Quality Meat Scotland gets new inspection service
The assessment and certification services for what is considered to be the world’s longest running farm quality assurance scheme – Quality Meat Scotland (QMS) – will be carried out by SAOS from spring next year.
The hand-over to Scotland’s co-operative body from Lloyd’s Register, which currently provides the independent inspection service, is expected to begin in the new year, with SAOS fully taking over the contract from the beginning of April.
The changeover will affect QMS’s entire suite of assurance schemes - covering cattle and sheep, pigs, livestock haulage, auction markets and collection centres, processors and feeds.
Alan Clarke, QMS chief executive, said that from the farmer’s point of view it should be ‘business as usual’ for those due inspections during the transition period – and he hoped that many of the current band of 50 self-employed farm assessors would transfer over to SAOS.
“Scotland was the pioneer of red meat quality assurance and our schemes offer consumers in the UK and overseas the legal guarantee that the meat they buy has come from animals that have spent their whole lives being raised to some of the world’s strictest welfare standards,” said Clarke.
“Members will be kept up to date at every stage of the process and we look forward to working closely with SAOS to ensure the move is as smooth as possible.”
Clarke said that the move would ensure that employment and value added by the scheme – which currently undertakes assessments on around 10,000 farms each year– would be retained within Scotland.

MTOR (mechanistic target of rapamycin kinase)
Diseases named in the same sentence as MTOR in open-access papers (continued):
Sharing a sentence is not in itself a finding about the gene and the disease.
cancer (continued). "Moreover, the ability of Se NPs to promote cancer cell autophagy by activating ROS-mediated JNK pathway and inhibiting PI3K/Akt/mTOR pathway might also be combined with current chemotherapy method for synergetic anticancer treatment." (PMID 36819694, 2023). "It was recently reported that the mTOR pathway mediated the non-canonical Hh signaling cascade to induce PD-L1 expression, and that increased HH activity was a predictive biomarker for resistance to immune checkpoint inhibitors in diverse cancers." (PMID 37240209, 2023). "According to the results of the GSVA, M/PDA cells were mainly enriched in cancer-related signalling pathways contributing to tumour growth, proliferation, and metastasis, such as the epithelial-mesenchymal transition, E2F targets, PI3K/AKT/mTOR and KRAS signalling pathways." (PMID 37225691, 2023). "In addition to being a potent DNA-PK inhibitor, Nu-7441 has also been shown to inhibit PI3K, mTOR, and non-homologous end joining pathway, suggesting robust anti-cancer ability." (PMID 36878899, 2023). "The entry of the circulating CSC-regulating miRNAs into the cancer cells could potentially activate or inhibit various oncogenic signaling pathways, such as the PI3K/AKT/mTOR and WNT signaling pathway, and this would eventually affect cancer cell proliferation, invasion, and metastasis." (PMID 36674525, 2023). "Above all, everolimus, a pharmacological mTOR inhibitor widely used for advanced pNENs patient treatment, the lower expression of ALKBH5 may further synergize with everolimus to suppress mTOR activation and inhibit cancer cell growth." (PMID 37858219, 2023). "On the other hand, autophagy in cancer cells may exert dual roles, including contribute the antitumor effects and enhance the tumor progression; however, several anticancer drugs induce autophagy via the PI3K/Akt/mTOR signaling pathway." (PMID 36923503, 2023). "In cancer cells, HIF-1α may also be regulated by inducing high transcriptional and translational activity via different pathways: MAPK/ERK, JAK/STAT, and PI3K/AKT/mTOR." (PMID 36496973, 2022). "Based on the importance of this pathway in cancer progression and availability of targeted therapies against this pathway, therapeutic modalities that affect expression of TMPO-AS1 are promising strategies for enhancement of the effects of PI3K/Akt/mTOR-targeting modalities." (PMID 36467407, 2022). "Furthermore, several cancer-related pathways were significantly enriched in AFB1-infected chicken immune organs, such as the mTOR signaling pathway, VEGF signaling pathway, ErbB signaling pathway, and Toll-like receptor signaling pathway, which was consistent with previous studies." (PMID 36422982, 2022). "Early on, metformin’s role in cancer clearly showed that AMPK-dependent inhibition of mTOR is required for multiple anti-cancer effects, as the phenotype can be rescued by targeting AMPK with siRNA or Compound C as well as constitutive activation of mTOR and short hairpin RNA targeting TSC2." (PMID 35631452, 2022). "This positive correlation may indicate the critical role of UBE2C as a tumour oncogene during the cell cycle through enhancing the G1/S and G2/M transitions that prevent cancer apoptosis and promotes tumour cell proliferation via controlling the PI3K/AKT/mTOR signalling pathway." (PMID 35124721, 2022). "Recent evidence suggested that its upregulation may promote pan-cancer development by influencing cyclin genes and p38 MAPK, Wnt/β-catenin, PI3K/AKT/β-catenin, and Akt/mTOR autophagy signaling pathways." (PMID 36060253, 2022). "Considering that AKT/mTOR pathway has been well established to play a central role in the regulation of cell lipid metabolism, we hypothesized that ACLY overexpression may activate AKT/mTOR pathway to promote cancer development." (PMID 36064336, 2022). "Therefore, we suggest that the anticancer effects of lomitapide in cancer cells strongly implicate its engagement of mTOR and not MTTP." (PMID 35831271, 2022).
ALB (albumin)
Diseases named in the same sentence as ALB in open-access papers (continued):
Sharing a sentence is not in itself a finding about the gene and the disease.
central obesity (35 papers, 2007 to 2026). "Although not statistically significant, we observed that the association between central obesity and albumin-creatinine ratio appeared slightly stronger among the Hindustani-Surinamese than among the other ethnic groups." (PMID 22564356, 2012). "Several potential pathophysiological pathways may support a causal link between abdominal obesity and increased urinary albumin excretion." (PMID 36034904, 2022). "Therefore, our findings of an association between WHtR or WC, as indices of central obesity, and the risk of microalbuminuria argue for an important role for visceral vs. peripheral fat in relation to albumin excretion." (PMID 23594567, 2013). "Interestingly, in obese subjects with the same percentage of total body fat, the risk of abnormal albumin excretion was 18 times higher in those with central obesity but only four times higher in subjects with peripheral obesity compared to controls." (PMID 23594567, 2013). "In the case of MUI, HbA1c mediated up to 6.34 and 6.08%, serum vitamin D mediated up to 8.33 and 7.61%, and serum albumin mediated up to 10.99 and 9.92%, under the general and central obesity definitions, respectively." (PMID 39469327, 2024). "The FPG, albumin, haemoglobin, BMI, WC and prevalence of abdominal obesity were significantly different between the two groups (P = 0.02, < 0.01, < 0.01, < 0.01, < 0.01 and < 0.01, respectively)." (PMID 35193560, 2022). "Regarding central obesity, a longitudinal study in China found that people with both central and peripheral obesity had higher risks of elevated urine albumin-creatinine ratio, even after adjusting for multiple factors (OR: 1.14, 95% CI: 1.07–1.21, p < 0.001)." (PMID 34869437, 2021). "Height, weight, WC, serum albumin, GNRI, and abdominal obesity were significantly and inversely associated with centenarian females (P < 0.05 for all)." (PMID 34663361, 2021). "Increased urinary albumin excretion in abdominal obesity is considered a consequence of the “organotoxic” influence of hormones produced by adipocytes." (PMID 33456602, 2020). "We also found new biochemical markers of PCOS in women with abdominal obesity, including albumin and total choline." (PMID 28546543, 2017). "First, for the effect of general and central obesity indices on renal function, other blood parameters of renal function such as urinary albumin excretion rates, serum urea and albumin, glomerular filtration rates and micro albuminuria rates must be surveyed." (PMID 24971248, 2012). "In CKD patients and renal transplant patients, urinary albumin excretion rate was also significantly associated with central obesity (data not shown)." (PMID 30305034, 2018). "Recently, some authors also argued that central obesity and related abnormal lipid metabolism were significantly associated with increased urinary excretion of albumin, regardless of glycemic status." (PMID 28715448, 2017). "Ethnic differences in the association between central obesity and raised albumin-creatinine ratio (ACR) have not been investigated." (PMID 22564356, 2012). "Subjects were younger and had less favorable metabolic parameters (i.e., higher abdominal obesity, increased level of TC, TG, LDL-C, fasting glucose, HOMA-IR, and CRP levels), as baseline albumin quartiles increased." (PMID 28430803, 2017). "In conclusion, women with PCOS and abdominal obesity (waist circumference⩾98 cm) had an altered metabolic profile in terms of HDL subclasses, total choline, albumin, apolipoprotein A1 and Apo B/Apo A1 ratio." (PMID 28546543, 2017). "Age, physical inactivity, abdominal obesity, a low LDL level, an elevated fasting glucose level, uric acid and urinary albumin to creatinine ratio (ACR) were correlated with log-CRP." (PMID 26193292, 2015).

He also indicated that it was intend that the assessment process would become less of a ‘box-ticking’ exercise and that the assessors carrying them out would be able to use their understanding of the industry to focus on animal welfare improvements – an area which Clarke said was likely to be of huge significance to retailers and consumers in the coming years.
The move is also being viewed as a new chapter in the scheme which pioneered farm assurance when it was set up in 1990 to provide industry and consumers with total assurance that all qualifying livestock met stringent production standards covering all aspects of animal welfare, food safety, traceability and environment.
Tim Bailey, chief executive with SAOS said that his organisation had evolved over the years to meet the changing needs of its co-op members, as well as the wider farming and food sector.
“Having recognised the vital need to add more value to our primary products and to identify and access new markets at home and abroad, we have created our Food Integrity Assurance business to support, develop and build on Scotland’s key credentials of truly sustainable food production that is climate-friendly and supportive of our unique rural environment.
He said the aim was to work closely with QMS and the red meat supply chain to ensure requirements for whole chain assurance were met to underpin the integrity of the premium Scotch and Specially Selected brands.
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